However, if we adopt the broader perspective gained by looking at the entire Lower Palaeolithic, it is quite obvious that at least one such functional reintegration of technology took place when Acheulean technology developed from Oldowan technology. If this large-scale reintegration of human technology depended on cultural behavior, then it is fair to question our interpretation of the Olorgesailie evidence, since that site was occupied 300,000 to 600,000 years after the emergence of Acheulean technology. Here the central question is a simple one. Does a large-scale technological reorganization involving basic subsistence activities require symbolic, cultural behavior? The answer is no. Innumerable species of insects, reptiles, birds, and mammals incorporate behaviors which involve and are dependent on technology. In many cases, these behavioral patterns are highly structured and controlled by genetic programming at the cellular level. In many mammals, however, such specific genetic controls give way to more flexible systems in which individuals are capable of learning a wide variety of technological, behavioral patterns within constrained limits set by the physiology and function of the cerebral cortex of the brain. These functions are controlled by complex genetic structures which we are very far from understanding. It is clear, however, that changes in the physiology and function of the brain must, at first, have involved increasing the ability to integrate more complex technological behavior in routine subsistence activities through the processes of natural genetic selection characteristic of biological evolution. We know that brain size in the hominid line changed rapidly and systematically between 3 million and 100,000 years ago, suggesting that this biological process was slow indeed. Since technology was first perceptibly integrated in this process some 2.5 million years ago, it is virtually certain that technological change was integrated into the biological process of natural selection long before culture, as we understand it, came into being. Potentially, then, technology at Olorgesailie during the Acheulean period some 450,000 years ago could conceivably be the product of a narrowly controlled biological system involving severe constraints on innovative behavior. Or, alternatively, we might already be dealing with symbolic cultural behavior in which the processes of innovation, as we understand them from modern cultural systems, played an important role.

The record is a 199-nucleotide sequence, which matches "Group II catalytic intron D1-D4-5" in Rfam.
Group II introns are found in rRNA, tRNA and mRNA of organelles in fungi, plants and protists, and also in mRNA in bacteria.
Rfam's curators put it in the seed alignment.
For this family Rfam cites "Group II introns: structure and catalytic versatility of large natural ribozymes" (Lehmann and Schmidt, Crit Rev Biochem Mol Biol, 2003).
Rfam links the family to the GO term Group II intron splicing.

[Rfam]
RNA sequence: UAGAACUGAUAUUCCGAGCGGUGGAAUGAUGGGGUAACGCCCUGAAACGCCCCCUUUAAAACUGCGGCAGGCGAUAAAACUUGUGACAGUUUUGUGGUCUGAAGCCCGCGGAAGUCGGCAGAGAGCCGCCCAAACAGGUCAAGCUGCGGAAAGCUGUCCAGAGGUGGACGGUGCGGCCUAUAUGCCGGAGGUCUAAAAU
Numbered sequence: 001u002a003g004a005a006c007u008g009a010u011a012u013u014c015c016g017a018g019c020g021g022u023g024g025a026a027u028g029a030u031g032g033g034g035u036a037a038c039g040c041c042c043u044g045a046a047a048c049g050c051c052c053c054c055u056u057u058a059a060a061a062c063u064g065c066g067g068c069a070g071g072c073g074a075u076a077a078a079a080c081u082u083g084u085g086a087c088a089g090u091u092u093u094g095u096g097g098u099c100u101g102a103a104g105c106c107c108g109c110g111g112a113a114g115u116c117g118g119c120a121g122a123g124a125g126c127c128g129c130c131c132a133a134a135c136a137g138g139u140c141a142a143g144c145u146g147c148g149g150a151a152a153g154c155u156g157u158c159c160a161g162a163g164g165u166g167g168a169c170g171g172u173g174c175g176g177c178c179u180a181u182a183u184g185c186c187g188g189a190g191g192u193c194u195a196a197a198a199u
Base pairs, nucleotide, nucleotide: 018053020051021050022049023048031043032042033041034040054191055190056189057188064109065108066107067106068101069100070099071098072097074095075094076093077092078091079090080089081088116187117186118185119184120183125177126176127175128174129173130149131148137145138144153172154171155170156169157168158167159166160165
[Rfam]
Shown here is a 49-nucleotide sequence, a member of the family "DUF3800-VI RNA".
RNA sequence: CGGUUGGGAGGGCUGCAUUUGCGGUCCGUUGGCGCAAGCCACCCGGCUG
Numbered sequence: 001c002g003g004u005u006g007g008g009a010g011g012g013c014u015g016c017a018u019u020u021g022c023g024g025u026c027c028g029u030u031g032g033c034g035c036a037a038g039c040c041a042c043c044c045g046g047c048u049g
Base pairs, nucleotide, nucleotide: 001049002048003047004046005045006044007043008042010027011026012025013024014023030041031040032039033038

How can we distinguish between these possibilities when viewing artifacts, the products of technological behavior, in the archaeological record? The key to this problem, as Isaac clearly points out (pp. 98-104), is measuring the rate and character of technological change. If technological change is integrated in a cultural system of behavior, minor functional readjustments will be continual and major functional reintegration of technology will be relatively frequent. Technology will become differentiated according to broad environmental needs reflecting regional dietary adaptations, variable climatic conditions, and diverging subsistence strategies. These variables will come to be reflected in regional culture areas.22 On the other hand, if technological change is integrated in a biological system of behavior, change will be slow and episodic,23 and individual technologies will be integrated over much larger geographic areas. These are precisely the characteristics of the Lower Palaeolithic in general and the technological series from Olorgesailie in particular. Hence, we must conclude that cultural behavior does not appear in the hominid line until sometime after the end of the Lower Palaeolithic, some 150,00~200,000 years ago. This conclusion can be verified by studying the stylistic component of technology.